Staff Management

How We’re Empowering Our Employees to Do What They Do Best

Dr. Gee, center, with his practice partners, Jessica Nguyen, OD, to his left (as you're looking at the photo) and Thuria Younis, OD, to his right. Dr. Gee says that he and his partners have found remote workers a great solution to freeing their support staff up to do what they do best.

Dr. Gee, center, with his practice partners, Jessica Nguyen, OD, to his left (as you’re looking at the photo) and Thuria Younis, OD, to his right. Dr. Gee says that he and his partners have found remote workers a great solution to free their support staff to do what they do best.

Freeing your employees to focus on how they can best help patients.

By Kevin L. Gee, OD, FAAO

Dec. 20, 2023

If you are like me, you probably have struggled with hiring staff over the past few years. I don’t know what happened to the working world when the pandemic occurred, but ever since then it has been especially challenging to find workers, much less qualified workers.

Almost at my breaking point, content on working my current qualified staff to the brink of exhaustion, I had an epiphany. What if I were able to task my qualified workers with doing what they do best? Here is how I did that.

What Tasks Are they Most Qualified to Do? 

My answer was most likely not to dissimilar to yours. My office staff is most qualified at taking care of people. They are people-oriented, they enjoy the interaction with human beings, and that translates into optical and contact lens sales. It also translates into topnotch customer service and personal attention.

Are they also qualified in verifying and billing insurance? Are they also qualified to answer my phones politely, and competent in fielding calls to triage and book patients?  The answer to these questions is undoubtedly, yes. But, what if they were able to elevate their services previously mentioned by being relieved of mundane tasks like verifying insurance and answering phones?

Finding a Solution in Remote Workers

I was introduced to remote workers, and it has been the best thing to happen to my office in a long time.

First off, the struggle to find help was lifted. Every candidate whom I interviewed showed a great desire to work. The remote staff placement company that I work with provided the compliance and candidates to me from around the world. I was skeptical about the English language skills and accent of someone working for me from another country (let’s face it, we’ve all been there talking to someone from a help desk or helpline).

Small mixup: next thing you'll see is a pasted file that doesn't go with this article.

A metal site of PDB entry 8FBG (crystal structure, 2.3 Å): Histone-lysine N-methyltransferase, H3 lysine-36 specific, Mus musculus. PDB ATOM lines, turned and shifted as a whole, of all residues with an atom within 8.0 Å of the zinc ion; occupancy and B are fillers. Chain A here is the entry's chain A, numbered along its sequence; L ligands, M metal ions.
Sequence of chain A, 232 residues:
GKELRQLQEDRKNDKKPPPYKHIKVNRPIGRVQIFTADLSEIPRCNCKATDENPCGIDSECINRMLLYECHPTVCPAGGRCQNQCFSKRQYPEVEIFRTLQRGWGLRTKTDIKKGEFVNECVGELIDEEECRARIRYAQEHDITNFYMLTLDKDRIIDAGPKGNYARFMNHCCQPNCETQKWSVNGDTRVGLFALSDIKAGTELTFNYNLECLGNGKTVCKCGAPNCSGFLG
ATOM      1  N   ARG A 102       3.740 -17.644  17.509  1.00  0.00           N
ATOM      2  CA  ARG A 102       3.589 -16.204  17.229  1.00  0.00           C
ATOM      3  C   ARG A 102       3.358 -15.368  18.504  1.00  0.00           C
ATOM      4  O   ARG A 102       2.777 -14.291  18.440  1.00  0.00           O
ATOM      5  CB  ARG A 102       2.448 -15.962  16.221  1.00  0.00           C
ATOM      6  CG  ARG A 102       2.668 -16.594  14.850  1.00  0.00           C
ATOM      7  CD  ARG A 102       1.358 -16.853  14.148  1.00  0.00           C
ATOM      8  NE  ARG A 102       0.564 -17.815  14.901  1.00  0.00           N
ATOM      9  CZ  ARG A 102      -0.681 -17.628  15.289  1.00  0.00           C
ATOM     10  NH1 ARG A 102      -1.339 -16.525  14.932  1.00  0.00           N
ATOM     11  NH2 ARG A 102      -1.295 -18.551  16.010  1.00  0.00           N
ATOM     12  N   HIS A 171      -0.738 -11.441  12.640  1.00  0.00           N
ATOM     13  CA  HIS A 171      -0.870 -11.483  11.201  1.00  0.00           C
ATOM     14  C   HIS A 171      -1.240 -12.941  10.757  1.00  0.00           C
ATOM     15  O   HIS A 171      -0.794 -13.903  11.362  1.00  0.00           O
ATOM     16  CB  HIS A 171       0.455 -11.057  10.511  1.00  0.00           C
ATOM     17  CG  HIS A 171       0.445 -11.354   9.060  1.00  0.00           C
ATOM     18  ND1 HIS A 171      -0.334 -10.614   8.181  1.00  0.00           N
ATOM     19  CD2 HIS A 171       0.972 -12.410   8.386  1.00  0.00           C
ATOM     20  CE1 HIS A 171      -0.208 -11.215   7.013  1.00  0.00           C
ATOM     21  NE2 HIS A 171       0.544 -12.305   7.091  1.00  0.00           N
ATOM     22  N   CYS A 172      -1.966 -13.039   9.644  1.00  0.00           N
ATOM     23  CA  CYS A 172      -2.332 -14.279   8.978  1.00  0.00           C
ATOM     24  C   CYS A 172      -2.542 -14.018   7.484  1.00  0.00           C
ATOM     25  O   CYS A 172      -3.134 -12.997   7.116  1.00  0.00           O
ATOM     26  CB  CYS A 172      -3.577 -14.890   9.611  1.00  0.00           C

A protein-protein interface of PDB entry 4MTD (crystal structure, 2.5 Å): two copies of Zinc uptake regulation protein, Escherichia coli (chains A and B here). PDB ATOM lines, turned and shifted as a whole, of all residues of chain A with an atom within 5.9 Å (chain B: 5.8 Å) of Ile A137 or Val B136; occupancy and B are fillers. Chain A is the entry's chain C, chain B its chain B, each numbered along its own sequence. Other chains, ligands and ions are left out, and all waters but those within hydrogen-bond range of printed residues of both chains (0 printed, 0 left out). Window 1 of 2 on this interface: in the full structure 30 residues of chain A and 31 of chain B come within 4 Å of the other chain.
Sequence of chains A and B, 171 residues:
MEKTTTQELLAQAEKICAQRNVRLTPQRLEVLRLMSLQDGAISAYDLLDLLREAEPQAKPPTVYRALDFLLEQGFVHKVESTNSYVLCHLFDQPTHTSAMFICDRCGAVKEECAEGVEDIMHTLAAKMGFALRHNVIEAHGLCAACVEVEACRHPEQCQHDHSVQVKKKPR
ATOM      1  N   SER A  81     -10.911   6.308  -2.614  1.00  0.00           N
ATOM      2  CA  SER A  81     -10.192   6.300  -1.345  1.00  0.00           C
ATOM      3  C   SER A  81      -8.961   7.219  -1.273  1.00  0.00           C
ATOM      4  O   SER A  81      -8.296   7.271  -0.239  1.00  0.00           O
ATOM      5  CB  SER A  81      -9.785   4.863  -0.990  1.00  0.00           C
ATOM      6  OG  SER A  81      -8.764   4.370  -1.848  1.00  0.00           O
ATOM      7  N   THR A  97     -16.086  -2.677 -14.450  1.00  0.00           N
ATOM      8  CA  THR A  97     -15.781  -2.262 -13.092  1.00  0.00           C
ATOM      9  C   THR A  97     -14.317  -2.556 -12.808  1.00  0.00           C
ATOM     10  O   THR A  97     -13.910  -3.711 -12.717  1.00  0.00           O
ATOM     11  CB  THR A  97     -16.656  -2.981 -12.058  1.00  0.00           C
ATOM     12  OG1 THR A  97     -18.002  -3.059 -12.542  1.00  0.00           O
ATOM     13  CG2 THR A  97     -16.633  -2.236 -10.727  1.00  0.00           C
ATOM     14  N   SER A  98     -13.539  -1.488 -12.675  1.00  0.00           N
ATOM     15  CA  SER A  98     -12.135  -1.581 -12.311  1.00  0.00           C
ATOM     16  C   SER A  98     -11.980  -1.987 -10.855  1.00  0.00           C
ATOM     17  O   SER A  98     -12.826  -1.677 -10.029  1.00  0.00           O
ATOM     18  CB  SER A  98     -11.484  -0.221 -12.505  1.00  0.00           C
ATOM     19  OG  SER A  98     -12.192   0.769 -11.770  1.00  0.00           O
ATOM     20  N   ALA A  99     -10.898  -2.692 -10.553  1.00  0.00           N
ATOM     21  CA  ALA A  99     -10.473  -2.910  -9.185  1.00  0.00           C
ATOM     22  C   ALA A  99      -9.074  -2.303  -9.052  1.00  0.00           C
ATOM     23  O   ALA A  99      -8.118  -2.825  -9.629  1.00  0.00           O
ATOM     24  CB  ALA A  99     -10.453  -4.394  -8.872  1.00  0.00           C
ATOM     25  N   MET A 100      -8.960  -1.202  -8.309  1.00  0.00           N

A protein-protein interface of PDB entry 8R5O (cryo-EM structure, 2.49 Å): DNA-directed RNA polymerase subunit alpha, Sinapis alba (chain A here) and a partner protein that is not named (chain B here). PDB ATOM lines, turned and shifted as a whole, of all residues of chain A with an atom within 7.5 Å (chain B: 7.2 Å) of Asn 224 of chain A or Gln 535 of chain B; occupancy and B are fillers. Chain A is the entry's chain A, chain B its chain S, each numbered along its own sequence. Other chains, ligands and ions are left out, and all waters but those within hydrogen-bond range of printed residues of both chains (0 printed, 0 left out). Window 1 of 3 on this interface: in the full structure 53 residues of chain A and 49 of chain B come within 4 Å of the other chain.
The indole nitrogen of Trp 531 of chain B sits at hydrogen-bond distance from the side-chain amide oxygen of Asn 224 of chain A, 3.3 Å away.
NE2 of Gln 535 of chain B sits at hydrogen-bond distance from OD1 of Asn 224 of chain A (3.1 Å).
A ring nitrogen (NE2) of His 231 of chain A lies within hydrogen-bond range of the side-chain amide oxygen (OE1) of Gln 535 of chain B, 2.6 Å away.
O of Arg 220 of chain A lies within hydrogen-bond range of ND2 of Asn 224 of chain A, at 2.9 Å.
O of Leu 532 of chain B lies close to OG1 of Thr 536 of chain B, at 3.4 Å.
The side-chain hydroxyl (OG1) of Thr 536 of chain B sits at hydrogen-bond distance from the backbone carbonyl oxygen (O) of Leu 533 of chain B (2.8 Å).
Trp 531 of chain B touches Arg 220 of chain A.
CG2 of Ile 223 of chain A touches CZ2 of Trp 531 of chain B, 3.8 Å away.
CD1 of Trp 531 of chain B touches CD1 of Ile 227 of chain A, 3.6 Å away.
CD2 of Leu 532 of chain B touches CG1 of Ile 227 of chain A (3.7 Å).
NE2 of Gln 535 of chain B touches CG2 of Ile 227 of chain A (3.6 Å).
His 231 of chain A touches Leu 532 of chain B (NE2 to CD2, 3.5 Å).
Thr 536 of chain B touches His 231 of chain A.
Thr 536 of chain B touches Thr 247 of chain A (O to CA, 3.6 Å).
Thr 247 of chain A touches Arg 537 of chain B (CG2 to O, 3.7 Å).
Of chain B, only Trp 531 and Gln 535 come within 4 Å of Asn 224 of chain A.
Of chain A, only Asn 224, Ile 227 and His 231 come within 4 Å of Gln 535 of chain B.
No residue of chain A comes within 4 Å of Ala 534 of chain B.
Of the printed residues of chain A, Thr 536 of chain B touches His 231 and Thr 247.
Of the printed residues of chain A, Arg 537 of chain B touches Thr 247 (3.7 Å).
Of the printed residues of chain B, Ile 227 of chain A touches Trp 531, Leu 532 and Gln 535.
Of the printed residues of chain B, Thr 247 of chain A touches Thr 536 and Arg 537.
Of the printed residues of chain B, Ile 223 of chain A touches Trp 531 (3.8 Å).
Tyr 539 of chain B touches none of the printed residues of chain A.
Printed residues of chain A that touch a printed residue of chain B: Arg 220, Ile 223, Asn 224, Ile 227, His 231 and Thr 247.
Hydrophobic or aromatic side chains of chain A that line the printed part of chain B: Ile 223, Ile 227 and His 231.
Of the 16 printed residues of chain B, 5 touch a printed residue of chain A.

I was surprised to learn that the first criteria for qualified employees set by our staffing agency is written and spoken English communication skills. We were so impressed with our first hired remote employee that within two weeks we hired our second. She had experience working in the remote world, and she also had social media content experience, so we decided to assign her that task.  Both of them now are sharing phone responsibilities, and our office phones rarely ring on-site.

At $1,700 per month per remote worker, that comes to just a bit over $10/hour. This allows me to hire at least two workers remotely to cover the cost of one in-person staff member. As a result, this gives us the option to divide tasks and responsibilities among the two or train both fully to do the same tasks. It is a win-win. Given that they are solely focused on the tasks that we assign them to do, they are not sidetracked or disrupted and are able to work at full efficiency.

Use Technology to Audit Calls Taken By Remote Employees

We utilize our VoIP phone technology to audit calls inbound and outbound, and when our remote employees need assistance, they are able to simply put that call on hold for someone in the office to pick up and continue the call.

After hours, our remote employees they are also standing by, ready to answer and capture contact lens inquiries and orders.

Finding Additional Roles for Remote Employees

Finally, I have been so impressed that I am looking for additional roles for additional workers to help with our office. Could they be used as a scribe? As a front desk receptionist via a webcam? What else?

Remote employees, who complement the work of your in-office employees, are a way to ensure your patients receive the best and most prompt service, even if you are struggling to staff up your in-person workforce.

Kevin L. Gee, OD, FAAO, is the owner of Gee Eye Care in Missouri City, Texas. To contact him:


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